Congress and Alternative Energy

Congress has left for August recess without extending renewable energy tax credits, which are set to expire at the end of 2008. Congress will meet for three more weeks this year, in September.

The debate in the Senate, where Republicans blocked the latest attempt to extend the tax credits, is not about renewable energy. Everyone seems to be in favor of it. The argument is over how to fund it. The most recent plan, for a short term credit extension, was to levy more taxes on hedge funds and to delay certain tax breaks for multinational companies. Republicans did not like it. They also wanted to focus more on domestic oil drilling.

A compromise may be in the works. A group of ten senators--five Republicans and five Democrats--has proposed opening up parts of the Gulf of Mexico for oil drilling. The tax revenues generated from these new projects can be used to fund renewable energy. Even if the plan is not adopted, it shows that progress is being made. Come September, a bill will probably be sent to President Bush for his signature. But with the government we never know.

Alternative energy ETFs, like GEX, PBW, PWND, PZD, QCLN, FAN, and TAN, whose holdings include companies such as Vestas Wind Systems, First Solar (FSLR), MEMC Electronic Materials (WFR), and Suntech Power (STP), have traded sharply lower since the end of June. Until the energy tax credits are renewed, this trend is likely to continue.

The nascent alternative energy industry is greatly dependent on subsidies. Demand for solar and wind energy products is likely to fall if the tax credits are not renewed. Given that companies require around half a year lead time for financing major projects, plans for next year are starting to come on hold. If nothing happens by the end of September, projects will be dropped. Solar and wind shares will likely continue falling as a result. General Electric (GE), a chief proponent of the renewable energy credits and the largest wind turbine manufacturer in the US, also stands to be hurt (although much less so) if credits are not renewed.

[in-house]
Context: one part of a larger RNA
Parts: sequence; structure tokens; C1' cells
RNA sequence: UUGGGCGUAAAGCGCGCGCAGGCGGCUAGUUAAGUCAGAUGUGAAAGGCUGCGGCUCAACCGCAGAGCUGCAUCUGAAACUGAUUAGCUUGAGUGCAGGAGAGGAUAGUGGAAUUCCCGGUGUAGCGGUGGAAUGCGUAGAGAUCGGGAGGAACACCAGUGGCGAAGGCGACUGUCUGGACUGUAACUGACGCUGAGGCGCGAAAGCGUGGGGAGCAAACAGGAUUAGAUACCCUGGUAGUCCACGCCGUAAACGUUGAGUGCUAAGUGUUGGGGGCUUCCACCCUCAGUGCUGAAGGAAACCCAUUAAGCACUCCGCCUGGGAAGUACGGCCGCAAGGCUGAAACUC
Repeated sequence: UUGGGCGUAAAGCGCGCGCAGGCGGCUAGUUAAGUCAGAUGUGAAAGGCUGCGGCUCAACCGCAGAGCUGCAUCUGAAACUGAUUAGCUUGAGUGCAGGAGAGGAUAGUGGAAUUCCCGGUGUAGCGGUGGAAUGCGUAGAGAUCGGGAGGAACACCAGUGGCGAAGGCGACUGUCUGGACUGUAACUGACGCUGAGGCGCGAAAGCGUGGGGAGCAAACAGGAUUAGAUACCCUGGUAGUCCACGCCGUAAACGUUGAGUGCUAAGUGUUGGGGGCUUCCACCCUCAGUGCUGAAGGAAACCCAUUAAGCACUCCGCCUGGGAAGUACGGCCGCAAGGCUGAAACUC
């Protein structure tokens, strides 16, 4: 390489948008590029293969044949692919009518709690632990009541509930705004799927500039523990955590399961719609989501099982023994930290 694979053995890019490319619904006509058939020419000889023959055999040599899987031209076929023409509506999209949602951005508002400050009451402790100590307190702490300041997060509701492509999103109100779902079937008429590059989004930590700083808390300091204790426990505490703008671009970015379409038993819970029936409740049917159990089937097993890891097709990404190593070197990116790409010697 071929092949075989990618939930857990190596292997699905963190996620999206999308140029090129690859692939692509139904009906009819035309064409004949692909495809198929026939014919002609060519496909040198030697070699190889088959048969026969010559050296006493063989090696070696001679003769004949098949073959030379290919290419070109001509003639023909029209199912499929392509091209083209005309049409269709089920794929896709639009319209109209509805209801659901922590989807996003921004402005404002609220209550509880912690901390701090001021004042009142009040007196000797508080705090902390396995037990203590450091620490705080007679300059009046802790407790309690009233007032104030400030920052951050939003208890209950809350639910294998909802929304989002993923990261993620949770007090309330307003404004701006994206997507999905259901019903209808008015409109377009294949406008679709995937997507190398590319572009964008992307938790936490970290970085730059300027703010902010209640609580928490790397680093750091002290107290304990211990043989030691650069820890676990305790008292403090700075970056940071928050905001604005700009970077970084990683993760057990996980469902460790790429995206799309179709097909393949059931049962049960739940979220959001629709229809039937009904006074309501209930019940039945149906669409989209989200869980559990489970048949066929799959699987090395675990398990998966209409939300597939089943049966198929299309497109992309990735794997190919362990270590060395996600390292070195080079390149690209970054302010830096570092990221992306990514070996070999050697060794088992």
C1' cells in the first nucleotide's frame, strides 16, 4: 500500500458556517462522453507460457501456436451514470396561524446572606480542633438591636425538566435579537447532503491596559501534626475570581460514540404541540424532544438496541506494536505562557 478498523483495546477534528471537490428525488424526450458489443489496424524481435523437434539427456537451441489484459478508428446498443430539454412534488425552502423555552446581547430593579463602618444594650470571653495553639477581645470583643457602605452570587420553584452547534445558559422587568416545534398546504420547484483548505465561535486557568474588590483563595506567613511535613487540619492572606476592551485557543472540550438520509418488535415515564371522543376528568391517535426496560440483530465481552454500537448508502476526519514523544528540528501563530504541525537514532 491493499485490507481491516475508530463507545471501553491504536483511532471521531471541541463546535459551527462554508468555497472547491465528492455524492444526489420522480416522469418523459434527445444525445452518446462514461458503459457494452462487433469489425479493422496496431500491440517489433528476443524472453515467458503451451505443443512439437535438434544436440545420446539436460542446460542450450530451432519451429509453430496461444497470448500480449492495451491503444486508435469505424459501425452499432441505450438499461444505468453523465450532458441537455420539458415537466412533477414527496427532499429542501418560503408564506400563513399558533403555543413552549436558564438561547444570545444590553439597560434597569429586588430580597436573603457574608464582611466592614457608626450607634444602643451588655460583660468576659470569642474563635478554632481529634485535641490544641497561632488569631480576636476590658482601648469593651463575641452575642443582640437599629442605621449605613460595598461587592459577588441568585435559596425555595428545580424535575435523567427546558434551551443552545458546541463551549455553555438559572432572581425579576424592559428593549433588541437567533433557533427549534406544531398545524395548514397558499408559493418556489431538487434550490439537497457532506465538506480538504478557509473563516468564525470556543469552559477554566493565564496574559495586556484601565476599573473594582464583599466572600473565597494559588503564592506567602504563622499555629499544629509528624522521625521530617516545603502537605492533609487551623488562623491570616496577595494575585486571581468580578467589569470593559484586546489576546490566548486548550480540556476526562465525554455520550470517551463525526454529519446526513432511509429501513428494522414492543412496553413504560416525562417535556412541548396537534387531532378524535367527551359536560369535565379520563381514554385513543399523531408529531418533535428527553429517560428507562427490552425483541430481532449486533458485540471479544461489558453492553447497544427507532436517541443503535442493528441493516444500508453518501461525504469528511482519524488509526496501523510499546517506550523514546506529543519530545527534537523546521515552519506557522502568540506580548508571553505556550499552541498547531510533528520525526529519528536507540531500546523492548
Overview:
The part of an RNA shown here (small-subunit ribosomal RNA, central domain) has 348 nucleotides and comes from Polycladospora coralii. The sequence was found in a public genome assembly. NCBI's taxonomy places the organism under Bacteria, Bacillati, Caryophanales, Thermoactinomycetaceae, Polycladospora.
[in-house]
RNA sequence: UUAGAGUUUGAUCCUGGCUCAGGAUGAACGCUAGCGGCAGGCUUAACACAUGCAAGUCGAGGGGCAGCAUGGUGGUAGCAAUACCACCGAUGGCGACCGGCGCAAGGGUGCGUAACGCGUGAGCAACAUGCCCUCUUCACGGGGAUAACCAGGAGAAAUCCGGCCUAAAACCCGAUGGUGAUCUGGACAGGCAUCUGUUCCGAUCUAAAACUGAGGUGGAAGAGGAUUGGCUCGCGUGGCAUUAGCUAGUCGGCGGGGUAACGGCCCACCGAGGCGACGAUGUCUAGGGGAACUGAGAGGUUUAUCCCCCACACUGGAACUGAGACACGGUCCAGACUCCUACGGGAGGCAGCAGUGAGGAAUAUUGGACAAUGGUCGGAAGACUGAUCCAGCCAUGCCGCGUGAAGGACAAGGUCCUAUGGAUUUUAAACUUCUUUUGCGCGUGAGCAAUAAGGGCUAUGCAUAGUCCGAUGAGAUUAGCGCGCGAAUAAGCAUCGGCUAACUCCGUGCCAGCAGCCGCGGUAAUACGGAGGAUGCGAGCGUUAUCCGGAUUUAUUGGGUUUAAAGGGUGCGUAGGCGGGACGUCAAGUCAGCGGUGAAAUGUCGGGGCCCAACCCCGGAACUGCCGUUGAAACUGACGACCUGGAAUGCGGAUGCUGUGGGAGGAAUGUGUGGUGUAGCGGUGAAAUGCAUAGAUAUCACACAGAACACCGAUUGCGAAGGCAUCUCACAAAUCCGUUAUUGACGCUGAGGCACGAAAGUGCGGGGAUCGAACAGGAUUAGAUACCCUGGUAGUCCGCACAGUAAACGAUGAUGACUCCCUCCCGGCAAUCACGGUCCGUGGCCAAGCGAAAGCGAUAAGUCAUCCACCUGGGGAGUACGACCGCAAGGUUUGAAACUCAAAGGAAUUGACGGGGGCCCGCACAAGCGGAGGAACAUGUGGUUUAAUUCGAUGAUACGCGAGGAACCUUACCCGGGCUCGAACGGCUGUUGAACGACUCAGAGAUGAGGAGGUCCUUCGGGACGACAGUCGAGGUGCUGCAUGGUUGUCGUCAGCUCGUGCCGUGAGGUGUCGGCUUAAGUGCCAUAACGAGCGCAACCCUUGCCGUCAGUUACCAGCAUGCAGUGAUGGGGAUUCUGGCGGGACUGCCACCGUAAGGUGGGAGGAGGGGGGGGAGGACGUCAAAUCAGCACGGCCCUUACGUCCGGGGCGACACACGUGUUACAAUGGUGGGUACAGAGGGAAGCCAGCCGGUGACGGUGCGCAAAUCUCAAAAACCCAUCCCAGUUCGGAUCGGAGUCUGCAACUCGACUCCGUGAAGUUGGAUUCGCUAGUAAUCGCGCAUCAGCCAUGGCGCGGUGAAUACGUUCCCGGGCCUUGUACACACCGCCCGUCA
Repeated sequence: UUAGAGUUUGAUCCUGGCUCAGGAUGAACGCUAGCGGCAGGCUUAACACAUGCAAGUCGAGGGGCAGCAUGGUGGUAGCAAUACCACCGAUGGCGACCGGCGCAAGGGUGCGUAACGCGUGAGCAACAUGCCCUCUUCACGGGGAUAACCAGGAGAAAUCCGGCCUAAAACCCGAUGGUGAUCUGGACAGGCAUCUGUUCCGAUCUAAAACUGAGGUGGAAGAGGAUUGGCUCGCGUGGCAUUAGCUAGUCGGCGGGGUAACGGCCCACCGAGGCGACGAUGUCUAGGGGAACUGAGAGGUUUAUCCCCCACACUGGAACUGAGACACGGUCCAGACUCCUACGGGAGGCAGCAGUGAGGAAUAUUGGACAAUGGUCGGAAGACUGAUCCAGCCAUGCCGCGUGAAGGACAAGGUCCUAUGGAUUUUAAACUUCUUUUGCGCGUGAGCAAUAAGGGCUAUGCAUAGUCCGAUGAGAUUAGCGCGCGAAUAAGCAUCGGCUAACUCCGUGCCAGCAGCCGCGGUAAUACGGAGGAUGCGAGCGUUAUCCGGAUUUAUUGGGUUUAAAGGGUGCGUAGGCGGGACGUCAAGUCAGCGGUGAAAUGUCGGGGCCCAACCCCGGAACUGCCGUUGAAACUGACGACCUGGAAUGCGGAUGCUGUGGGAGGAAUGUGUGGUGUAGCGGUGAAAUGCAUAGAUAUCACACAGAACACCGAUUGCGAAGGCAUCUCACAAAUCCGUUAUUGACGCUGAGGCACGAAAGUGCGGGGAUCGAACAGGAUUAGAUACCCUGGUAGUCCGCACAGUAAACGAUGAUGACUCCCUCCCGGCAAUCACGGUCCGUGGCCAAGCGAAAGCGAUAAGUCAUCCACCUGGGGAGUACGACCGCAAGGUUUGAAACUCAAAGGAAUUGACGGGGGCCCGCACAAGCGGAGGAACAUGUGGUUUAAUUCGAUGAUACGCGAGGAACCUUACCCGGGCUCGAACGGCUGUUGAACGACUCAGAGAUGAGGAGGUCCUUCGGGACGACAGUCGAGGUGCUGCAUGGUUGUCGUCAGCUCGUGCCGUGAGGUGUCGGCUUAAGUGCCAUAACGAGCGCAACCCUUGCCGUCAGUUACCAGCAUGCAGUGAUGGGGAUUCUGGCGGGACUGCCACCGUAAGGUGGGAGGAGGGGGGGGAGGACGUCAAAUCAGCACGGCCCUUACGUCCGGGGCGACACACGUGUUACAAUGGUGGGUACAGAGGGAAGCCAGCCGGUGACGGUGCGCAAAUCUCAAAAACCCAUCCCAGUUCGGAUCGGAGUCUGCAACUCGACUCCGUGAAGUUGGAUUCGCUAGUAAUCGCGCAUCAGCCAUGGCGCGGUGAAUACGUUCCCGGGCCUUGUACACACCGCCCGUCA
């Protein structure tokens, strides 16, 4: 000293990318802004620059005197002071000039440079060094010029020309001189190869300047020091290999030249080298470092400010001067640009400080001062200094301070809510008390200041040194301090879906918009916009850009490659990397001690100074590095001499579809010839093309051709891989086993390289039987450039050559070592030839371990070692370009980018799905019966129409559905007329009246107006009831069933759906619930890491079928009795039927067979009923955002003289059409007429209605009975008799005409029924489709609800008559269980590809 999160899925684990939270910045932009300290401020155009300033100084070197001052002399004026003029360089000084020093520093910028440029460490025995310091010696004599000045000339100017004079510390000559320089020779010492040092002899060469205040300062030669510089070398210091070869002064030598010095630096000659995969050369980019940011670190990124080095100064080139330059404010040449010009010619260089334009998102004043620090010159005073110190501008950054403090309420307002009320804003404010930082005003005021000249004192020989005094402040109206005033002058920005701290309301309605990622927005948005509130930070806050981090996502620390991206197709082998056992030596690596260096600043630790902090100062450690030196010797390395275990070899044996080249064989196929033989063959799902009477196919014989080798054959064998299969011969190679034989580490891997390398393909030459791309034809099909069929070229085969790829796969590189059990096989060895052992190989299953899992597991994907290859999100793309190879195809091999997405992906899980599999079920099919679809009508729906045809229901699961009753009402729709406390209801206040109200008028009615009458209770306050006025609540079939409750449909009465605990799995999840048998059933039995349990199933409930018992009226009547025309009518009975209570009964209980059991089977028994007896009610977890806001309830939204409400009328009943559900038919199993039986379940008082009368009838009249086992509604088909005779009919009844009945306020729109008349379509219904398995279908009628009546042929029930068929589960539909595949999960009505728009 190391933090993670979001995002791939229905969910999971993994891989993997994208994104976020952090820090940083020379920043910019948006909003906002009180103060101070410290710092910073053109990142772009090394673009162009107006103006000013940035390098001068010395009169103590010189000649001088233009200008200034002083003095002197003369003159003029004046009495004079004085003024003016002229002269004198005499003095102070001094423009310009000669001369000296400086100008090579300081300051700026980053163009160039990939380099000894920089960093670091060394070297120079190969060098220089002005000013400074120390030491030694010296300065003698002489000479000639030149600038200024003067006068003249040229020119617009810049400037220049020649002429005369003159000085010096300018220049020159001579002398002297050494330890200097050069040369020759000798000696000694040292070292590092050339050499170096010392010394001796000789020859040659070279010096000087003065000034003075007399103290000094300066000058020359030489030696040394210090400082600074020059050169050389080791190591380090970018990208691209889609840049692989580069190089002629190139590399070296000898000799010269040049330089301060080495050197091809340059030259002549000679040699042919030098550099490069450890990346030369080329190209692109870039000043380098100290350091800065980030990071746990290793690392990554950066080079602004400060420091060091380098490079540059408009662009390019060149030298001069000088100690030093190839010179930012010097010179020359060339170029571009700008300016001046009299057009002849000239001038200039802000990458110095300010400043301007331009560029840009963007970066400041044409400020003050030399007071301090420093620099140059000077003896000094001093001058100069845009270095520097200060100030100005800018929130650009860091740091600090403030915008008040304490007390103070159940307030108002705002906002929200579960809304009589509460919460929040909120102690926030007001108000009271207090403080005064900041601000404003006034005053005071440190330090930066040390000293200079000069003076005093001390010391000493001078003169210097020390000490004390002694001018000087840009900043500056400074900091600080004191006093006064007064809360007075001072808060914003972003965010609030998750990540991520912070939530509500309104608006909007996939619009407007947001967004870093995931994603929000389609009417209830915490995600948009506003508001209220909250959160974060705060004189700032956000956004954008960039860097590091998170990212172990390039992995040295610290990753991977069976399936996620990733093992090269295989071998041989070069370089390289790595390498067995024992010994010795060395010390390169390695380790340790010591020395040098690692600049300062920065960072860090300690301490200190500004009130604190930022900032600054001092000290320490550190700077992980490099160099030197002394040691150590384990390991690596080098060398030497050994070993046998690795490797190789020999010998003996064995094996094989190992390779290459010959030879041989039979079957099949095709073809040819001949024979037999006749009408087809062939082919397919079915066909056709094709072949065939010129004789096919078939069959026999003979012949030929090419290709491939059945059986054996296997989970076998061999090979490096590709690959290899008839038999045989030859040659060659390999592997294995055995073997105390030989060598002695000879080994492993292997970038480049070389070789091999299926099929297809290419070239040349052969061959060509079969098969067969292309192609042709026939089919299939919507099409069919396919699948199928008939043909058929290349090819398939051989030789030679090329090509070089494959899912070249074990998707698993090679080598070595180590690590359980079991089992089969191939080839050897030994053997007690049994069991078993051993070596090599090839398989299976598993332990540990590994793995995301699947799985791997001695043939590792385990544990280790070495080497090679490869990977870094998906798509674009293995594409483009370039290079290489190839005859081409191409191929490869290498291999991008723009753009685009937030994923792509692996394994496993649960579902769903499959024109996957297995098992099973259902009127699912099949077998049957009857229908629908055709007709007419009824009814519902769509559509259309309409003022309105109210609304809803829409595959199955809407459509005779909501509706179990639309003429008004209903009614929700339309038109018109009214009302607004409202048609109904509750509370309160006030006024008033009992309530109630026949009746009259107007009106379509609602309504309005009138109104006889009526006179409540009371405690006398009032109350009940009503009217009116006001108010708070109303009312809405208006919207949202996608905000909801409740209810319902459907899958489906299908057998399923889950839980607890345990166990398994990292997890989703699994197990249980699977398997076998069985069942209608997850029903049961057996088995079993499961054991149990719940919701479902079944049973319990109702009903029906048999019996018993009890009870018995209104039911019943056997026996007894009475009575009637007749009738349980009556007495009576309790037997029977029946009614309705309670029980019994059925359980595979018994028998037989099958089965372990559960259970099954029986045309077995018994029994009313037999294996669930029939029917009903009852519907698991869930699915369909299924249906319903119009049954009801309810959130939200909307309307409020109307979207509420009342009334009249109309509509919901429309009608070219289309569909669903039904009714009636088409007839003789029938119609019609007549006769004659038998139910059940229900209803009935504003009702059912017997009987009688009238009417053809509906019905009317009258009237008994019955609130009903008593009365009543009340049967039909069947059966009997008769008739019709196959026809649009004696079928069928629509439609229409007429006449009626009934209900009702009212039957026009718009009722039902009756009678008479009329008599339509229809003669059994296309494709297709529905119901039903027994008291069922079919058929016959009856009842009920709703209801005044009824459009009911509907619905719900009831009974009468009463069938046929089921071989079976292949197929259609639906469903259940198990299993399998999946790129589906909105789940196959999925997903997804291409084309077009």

As solar and wind shares are likely to spike if/when the tax credits are renewed, there are opportunities for investors wishing to speculate. Those thinking the credits will be extended next time congress meets might consider buying near term calls. Those thinking congress won't do anything may consider buying puts. If interested in a diversified approach instead of individual stocks, consider KWT, FAN, PBW, PZD, and TAN, which have options.

For those not wishing to speculate on alternative energy stocks but still wanting to make a profit (over the longer term) from congress' continued trouble in creating a sensible energy policy, oil drillers may be a safer bet. Some companies to consider for further research are Transocean (RIG), Noble Corp (NE), and Diamond Offshore (DO). These have traded along with the price of oil lately. Day rates for their deepwater rigs, however, are increasing, as are contract lengths. Oil companies face production declines, which should keep demand for deepwater (where most oil in the future will probably be found) rigs growing. When the market realizes that earnings at companies like Transocean are not directly related to the price of oil, drillers' share prices should go up.

Disclosure: At the time of writing I owned shares of General Electric.

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